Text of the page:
After steady decline in 2010 to 2016, measles cases increased in all WHO regions from 2017 to 2019; deaths increased 50 percent
FRIDAY, Nov. 13, 2020 (HealthDay News) — Measles cases reached their highest number in 23 years in 2019, according to research from the World Health Organization and U.S. Centers for Disease Control and Prevention published in the Nov. 13 issue of Morbidity and Mortality Weekly Report.
In 2019, there were 869,770 cases, the highest number reported since 1996, and global measles deaths increased 50 percent since 2016 to an estimated 207,500 in 2019. Increases were reported in all WHO regions during 2017 to 2019. Measles cases saw a steady decline from 2010 to 2016 and reached a historic low in 2016 before progressively climbing to 2019. The report’s authors attribute the increases in cases and deaths to failure of timely vaccination of children.
Reported measles cases have been lower in 2020, but efforts to control COVID-19 have led to disruptions in vaccination and efforts to prevent and minimize measles outbreaks, the WHO and CDC reported. Because of paused measles campaigns in 26 countries, more than 94 million people are at risk for missing vaccines as of November 2020. WHO and UNICEF issued an emergency call to action on Nov. 6 for measles and polio outbreak prevention and response.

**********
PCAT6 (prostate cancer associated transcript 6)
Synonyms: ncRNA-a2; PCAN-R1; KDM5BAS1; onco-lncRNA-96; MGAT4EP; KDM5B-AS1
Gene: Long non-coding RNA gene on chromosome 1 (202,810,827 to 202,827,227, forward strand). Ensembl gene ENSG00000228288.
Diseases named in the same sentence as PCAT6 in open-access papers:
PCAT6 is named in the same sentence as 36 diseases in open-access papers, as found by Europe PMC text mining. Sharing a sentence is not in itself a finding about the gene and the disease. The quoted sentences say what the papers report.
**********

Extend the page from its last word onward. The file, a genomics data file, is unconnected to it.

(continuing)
“We know how to prevent measles outbreaks and deaths,” WHO Director-General Tedros Adhanom Ghebreyesus said in a statement. “These data send a clear message that we are failing to protect children from measles in every region of the world. We must collectively work to support countries and engage communities to reach everyone, everywhere with measles vaccine and stop this deadly virus.”
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